National Cancer Institute
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Health Services & Economics Branch
Cancer Control and Population Sciences

Cancer Treatment & Outcomes

The most favorable outcomes for cancer patients can be achieved only when cancer treatments of proven efficacy are effectively delivered in the general community. The Health Services and Economics Branch monitors the dissemination of recommended cancer treatment and conducts studies that describe clinical and quality-of-life outcomes of cancer treatment in large, diverse, and representative patient populations.

  • The overall goal of the Patterns of Care/Quality of Care initiative is to evaluate the dissemination of state-of-the-art therapy into community practice, disseminate findings in scientific journals and professional meetings, and work with professional organizations to develop relevant educational or training opportunities to improve the dissemination of state-of-the-art therapy into community practice. Trends in treatment are available in NCI's Cancer Trends Progress Report.
  • We also support research to document patterns of cancer treatment and analyze determinants of these patterns using the SEER- Medicare Linked Database. SEER-Medicare studies include explorations of how individual socio-demographic and clinical characteristics affect treatment patterns as well as how healthcare provider, hospital, and broad healthcare system patterns influence treatment patterns for the most common cancers.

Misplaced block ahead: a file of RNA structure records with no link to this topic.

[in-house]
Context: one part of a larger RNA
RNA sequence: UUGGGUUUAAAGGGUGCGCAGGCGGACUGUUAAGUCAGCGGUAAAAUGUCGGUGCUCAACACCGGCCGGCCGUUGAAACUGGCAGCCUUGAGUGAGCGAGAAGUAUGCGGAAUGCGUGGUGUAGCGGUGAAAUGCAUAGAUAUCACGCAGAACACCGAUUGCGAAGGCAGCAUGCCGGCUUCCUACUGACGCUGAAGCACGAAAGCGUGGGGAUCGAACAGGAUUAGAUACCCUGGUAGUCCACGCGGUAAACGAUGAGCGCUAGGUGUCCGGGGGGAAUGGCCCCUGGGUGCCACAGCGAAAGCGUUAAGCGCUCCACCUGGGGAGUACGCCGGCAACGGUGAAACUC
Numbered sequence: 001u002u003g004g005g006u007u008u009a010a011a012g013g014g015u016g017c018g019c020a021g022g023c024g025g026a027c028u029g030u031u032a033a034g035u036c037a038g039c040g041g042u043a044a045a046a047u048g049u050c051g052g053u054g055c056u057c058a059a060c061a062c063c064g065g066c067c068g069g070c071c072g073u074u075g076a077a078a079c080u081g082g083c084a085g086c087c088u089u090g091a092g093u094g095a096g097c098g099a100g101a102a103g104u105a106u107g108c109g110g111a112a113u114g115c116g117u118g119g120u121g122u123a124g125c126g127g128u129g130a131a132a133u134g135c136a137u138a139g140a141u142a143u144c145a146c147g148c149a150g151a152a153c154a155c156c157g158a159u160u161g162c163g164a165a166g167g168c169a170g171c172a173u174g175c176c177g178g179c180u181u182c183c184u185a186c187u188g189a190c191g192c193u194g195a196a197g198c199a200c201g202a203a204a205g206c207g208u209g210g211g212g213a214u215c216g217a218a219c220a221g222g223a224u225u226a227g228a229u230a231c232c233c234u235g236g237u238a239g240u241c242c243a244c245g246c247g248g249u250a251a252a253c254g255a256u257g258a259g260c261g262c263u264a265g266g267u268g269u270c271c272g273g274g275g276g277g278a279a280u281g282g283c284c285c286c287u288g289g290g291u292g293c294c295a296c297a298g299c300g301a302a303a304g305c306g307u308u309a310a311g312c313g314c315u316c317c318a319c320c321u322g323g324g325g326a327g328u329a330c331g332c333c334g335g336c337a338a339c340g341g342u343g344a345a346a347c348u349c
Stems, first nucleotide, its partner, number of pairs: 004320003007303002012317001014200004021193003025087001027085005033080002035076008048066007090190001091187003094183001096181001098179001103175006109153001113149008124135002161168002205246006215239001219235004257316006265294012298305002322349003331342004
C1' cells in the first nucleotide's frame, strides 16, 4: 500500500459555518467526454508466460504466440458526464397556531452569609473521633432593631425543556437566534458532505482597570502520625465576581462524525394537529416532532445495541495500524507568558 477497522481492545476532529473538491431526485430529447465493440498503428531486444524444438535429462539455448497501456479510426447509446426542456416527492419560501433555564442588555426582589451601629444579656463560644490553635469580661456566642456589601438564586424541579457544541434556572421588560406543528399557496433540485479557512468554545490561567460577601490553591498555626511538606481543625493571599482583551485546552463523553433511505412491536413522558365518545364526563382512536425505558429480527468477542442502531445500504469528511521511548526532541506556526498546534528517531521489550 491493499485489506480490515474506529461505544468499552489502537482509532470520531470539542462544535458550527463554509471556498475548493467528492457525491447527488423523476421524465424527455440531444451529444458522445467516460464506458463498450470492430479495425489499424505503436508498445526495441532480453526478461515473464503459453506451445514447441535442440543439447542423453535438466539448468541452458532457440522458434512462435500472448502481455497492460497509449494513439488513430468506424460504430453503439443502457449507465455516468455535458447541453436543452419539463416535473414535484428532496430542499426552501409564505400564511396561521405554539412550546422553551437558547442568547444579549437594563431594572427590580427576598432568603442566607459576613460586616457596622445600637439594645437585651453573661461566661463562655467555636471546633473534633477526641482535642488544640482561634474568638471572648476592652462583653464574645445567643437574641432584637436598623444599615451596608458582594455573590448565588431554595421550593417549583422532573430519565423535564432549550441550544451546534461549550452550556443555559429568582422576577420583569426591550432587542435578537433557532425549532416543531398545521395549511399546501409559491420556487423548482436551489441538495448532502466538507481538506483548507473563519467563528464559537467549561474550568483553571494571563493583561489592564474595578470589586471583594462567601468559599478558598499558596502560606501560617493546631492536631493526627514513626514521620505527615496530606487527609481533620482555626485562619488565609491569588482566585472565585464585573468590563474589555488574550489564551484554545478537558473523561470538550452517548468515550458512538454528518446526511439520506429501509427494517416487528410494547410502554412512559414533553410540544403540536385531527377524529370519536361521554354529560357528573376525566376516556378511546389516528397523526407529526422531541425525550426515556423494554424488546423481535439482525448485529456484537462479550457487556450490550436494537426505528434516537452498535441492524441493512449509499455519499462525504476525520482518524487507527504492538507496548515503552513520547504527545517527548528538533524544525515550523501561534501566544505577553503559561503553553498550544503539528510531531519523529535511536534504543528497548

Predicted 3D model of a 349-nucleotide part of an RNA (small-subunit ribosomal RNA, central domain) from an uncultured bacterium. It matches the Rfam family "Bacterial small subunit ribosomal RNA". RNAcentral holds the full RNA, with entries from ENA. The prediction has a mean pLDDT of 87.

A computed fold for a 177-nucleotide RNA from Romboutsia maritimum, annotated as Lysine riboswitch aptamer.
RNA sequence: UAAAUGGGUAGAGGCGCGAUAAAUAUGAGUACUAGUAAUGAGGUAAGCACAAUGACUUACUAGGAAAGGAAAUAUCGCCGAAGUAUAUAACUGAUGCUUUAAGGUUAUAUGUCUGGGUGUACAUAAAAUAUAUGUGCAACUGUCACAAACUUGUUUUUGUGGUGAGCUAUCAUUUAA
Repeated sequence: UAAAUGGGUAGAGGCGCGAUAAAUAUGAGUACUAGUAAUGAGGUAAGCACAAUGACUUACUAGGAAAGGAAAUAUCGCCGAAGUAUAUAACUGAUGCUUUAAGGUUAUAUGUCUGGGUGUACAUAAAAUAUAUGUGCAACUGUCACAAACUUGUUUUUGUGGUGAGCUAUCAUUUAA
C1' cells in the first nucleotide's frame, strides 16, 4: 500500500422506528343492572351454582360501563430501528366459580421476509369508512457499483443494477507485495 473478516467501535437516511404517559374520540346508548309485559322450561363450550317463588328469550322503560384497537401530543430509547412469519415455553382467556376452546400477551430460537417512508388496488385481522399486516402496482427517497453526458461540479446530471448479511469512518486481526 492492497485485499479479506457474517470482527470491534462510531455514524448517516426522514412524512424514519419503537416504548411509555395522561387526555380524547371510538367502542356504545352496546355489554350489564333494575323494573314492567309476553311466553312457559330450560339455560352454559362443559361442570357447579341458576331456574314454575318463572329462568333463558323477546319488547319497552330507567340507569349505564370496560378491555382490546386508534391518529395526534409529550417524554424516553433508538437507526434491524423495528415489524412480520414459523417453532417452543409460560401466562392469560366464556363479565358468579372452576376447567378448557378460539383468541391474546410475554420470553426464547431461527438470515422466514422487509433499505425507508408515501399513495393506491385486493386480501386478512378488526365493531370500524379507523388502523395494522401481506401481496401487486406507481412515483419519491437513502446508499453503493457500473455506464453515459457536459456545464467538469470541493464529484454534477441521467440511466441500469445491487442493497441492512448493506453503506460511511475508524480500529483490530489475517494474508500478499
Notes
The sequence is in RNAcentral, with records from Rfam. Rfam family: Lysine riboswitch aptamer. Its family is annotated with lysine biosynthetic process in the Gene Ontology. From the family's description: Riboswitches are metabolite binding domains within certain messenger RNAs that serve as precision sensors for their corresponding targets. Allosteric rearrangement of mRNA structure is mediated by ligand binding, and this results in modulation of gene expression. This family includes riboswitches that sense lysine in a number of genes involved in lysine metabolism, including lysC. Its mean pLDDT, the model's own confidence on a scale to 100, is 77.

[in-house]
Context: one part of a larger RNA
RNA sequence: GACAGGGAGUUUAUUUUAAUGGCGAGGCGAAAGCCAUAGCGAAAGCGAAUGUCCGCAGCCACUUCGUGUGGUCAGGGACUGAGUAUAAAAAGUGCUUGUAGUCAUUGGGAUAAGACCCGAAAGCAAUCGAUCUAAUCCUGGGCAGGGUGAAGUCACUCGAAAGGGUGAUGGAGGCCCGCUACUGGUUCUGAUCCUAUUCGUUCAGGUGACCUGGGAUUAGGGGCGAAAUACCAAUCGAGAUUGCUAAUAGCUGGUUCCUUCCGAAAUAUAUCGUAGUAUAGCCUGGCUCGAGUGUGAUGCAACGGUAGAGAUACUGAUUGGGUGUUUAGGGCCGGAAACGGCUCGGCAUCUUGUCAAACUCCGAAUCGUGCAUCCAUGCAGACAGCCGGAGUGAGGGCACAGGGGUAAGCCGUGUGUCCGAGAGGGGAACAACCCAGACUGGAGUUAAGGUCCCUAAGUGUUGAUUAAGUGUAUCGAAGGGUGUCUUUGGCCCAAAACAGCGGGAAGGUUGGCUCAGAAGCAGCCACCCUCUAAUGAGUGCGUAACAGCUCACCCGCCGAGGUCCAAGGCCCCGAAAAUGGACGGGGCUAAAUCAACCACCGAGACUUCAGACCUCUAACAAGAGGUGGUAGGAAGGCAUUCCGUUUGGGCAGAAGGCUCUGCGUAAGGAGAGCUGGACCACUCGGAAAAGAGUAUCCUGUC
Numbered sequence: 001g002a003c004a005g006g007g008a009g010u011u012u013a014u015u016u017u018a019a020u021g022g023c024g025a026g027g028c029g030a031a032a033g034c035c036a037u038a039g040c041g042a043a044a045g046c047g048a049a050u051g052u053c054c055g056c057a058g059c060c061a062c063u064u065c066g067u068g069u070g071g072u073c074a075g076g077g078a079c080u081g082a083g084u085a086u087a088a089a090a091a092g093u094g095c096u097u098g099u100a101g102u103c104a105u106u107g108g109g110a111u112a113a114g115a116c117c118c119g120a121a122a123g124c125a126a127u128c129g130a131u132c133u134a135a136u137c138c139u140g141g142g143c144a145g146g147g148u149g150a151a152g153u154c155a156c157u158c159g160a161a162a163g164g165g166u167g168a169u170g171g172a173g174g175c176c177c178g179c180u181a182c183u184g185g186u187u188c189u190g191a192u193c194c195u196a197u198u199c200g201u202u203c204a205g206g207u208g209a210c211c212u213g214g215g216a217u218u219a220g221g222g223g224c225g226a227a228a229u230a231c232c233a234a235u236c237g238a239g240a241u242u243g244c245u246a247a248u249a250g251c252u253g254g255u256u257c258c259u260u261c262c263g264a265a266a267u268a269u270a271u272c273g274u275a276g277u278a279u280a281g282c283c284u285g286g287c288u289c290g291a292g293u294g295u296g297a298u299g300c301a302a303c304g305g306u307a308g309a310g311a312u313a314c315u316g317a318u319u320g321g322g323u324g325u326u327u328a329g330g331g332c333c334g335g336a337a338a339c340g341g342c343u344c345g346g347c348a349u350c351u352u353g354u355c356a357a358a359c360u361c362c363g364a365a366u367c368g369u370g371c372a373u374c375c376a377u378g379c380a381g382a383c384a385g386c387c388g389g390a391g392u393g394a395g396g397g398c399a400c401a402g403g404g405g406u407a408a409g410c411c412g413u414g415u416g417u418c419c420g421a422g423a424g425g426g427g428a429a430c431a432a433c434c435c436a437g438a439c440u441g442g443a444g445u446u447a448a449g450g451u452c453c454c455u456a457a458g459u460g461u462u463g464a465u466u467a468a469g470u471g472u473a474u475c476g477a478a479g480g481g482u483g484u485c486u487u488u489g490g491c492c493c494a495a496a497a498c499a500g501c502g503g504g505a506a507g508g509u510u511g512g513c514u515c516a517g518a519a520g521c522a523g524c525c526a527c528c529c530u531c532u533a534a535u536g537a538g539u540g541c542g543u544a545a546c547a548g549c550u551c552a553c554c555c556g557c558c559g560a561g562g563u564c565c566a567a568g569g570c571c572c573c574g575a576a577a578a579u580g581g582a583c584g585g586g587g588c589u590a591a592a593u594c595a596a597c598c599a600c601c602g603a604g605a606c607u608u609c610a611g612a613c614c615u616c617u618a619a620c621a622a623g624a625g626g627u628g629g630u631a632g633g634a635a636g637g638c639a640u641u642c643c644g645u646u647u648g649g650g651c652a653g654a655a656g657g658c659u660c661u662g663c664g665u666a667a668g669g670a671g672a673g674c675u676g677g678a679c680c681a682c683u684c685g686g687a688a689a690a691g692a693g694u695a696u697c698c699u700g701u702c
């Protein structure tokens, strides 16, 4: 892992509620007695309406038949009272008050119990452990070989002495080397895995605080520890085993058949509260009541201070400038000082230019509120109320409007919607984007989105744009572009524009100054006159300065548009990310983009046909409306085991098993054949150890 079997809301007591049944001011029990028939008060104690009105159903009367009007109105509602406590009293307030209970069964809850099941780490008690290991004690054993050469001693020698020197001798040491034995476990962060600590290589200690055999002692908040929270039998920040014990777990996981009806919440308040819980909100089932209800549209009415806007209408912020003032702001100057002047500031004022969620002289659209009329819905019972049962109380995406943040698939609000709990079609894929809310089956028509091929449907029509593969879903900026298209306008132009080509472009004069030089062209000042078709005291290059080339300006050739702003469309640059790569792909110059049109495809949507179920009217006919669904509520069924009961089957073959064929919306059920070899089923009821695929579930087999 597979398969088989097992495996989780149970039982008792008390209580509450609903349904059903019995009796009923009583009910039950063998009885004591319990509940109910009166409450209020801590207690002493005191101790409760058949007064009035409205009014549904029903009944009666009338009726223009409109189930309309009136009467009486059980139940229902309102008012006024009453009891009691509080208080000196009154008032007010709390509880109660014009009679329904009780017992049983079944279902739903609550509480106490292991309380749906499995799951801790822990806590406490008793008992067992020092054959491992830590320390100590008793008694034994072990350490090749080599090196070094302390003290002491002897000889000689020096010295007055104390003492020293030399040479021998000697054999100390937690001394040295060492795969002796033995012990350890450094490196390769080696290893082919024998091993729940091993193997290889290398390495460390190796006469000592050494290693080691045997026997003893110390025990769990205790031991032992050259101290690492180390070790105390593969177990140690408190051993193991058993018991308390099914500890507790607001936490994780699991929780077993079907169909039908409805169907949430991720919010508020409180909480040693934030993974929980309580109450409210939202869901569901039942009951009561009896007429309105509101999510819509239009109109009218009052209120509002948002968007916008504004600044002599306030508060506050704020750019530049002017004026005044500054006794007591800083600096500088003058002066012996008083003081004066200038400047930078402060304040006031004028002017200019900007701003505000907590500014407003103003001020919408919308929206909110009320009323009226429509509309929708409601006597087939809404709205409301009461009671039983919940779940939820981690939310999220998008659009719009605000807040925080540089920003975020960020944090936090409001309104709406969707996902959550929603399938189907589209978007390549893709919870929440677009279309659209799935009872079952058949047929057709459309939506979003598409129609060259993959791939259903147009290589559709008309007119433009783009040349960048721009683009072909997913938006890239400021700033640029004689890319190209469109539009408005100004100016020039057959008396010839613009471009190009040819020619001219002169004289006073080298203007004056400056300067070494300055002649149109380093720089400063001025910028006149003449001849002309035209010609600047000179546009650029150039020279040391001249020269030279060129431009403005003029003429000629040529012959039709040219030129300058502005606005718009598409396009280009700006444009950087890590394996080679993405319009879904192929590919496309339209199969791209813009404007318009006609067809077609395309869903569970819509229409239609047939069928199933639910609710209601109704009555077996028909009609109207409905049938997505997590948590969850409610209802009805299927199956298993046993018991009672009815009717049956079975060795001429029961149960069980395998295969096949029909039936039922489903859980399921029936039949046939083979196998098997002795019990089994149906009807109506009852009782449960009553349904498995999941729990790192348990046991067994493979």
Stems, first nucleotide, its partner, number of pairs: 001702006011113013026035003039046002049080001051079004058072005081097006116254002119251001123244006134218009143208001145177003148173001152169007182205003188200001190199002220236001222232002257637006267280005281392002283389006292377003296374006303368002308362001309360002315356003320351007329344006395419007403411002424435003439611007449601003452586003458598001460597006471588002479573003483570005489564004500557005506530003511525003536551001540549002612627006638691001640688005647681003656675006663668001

• In 2001, NCI initiated the Cancer Care Outcomes Research and Surveillance Consortium (CanCORS) project. This project supports prospective cohort studies on 10,000 patients with newly diagnosed lung or colorectal cancer and is designed to increase knowledge of the relationship between cancer care practices in the general population and patient outcomes including survival and quality of life.
  • NCI initiated the Adolescent and Young Adult Health Outcomes and Patient Experience (AYA HOPE) Study to assess the impact of cancer, health-related quality of life, healthcare delivery practice patterns, demographic, socioeconomic, and supportive care characteristics among adolescents and young adults approximately 24 months after being diagnosed with cancer. AYA HOPE is the first longitudinal population-based study in the AYA oncology population in the United States.
  • The Survey of Physician Attitudes Regarding the Care of Cancer Survivors (SPARCCS) is designed to identify perceptions, knowledge, and practices of primary care oncology specialist physicians regarding post-treatment follow-up care of adult cancer survivors. Fielded in 2009, SPARCCS surveyed 1,100 primary care physicians and 1,100 oncology specialists.

Our bibliographies of publications in the areas of cancer treatment and outcomes list articles that provide detailed results from these and similar studies.

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Last modified:
20 Dec 2012
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